Software engineer Joshua Schulte found guilty of CIA’s biggest theft of secrets


NEW YORK (AP) — A former CIA software engineer was found guilty on Wednesday of federal charges accusing him of the largest theft of classified information in CIA history.

Joshua Schulte, who chose to defend himself in a new trial in New York, told jurors during closing arguments that the CIA and FBI had made him a scapegoat for an embarrassing public release of a treasure trove of CIA secrets by WikiLeaks in 2017.

Schulte watched blankly as U.S. District Judge Jesse M. Furman announced the guilty verdict on nine counts, which was handed down mid-afternoon by a jury that had been deliberating since Friday.

The so-called Vault 7 leak exposed how the CIA hacked into Apple and Android smartphones during overseas spy operations, and efforts to turn internet-connected TVs into listening devices. Prior to his arrest, Schulte had helped create the hacking tools as a coder at the agency’s headquarters in Langley, Virginia.

A sentencing date has not been set immediately as Schulte is still awaiting trial for possession and transportation of child pornography. He pleaded not guilty.

Attorney Sabrina Shroff, who advised Schulte during the trial, told Schulte’s mother after the verdict that the result was “a kick in the gut, brain and heart.” It was unclear whether Shroff was expressing his own feelings or those of Schulte.

In his conclusion, Schulte claimed he was singled out even though “hundreds of people had access to (the information). … Hundreds of people could have stolen it.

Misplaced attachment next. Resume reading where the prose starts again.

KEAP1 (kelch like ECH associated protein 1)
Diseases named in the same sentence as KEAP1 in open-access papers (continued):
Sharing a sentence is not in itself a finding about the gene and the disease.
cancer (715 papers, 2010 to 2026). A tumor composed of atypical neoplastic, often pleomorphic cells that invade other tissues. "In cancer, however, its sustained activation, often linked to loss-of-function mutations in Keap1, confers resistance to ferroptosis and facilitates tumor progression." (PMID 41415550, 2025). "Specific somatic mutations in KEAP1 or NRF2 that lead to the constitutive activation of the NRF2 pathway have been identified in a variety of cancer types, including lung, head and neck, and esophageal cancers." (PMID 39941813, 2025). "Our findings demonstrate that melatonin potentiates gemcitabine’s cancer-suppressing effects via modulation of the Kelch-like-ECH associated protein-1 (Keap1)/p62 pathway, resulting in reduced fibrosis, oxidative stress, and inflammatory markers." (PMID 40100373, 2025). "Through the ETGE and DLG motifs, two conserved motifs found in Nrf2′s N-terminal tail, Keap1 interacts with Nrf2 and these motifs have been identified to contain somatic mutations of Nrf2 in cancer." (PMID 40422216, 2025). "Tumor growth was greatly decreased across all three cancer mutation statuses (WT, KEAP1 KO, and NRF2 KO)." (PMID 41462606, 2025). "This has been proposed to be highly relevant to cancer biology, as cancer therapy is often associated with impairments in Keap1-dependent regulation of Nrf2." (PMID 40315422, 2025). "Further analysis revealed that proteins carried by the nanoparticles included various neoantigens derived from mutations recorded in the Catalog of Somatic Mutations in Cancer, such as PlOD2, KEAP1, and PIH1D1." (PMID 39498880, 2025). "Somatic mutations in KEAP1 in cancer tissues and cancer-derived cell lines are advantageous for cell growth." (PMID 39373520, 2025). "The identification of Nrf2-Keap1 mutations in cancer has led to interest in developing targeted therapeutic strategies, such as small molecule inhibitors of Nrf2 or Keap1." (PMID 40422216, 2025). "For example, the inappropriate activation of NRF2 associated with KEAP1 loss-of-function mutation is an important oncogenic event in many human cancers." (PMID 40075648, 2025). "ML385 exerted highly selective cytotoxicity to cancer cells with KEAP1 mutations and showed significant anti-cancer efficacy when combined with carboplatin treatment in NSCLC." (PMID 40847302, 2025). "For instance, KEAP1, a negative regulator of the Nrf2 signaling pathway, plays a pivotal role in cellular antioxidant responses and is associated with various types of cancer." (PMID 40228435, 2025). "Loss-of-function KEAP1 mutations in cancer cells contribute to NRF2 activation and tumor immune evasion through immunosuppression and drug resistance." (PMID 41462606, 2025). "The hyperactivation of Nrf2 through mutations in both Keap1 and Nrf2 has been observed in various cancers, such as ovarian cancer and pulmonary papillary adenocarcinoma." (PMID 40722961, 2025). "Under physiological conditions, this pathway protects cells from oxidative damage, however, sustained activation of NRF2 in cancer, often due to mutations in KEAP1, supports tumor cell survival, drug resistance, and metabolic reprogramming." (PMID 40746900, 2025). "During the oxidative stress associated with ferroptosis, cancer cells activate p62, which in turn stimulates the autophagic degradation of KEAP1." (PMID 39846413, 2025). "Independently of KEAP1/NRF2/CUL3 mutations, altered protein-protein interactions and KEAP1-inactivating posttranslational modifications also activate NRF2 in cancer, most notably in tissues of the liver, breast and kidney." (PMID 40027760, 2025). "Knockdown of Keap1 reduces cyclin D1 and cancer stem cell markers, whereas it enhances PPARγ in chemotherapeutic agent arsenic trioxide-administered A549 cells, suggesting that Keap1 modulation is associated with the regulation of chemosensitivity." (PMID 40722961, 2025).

“The government’s case is riddled with reasonable doubts,” he added. “There’s just no pattern here.”

Prosecutors alleged that Schulte, 33, was motivated to orchestrate the leak because he believed the CIA disrespected him by ignoring his complaints about the work environment. So he tried to “burn down” the very work he helped the agency create, they said.

Assistant U.S. Attorney David Denton encouraged jurors to review evidence of an attempted cover-up, including a to-do list Schulte made that included an entry that read “Delete suspicious emails.” .

U.S. Attorney Damian Williams said in a statement that Schulte was convicted of “one of the most brazen and damaging acts of espionage in American history.”

Williams said Schulte, driven by resentment toward the CIA, leaked to the public and to U.S. adversaries some of the nation’s “most valuable intelligence-gathering computer tools, used to combat terrorist organizations and other malign influences in the whole world “.

The prosecutor said Schulte knew the leak would render CIA tools “essentially useless, having a devastating effect on our intelligence community by providing critical intelligence to those who wish to harm us.”

While behind bars awaiting trial, prosecutors said he was continuing his crimes by attempting to release other classified documents as he waged an ‘information war’ against the government.

After the jury left the courtroom for deliberations, the judge congratulated Schulte on his closing argument.

“Mr. Schulte, that’s been done in an impressive way,” Furman said. “Depending on what happens here, you might have a future as a defense attorney.”

A mistrial was declared at Schulte’s original trial in 2020 after jurors deadlocked on the most serious counts, including unlawful collection and transmission of national defense information. . Schulte told the judge last year that he wanted to be his own attorney for the retrial.

He has not announced whether he wishes to represent himself in his upcoming trial, which involves allegations that after leaving the CIA, Schulte moved to New York from Virginia with a computer containing images and videos of pornography. juvenile that he had downloaded from the Internet from 2009. to March 2017.

Schulte has been held behind bars without bail since 2018. Last year he complained in court papers that he was subjected to cruel and unusual punishment, awaiting both trials in solitary confinement in an infested cell of vermin in a prison unit where inmates are treated like “caged animals”.


The Huffington Gt

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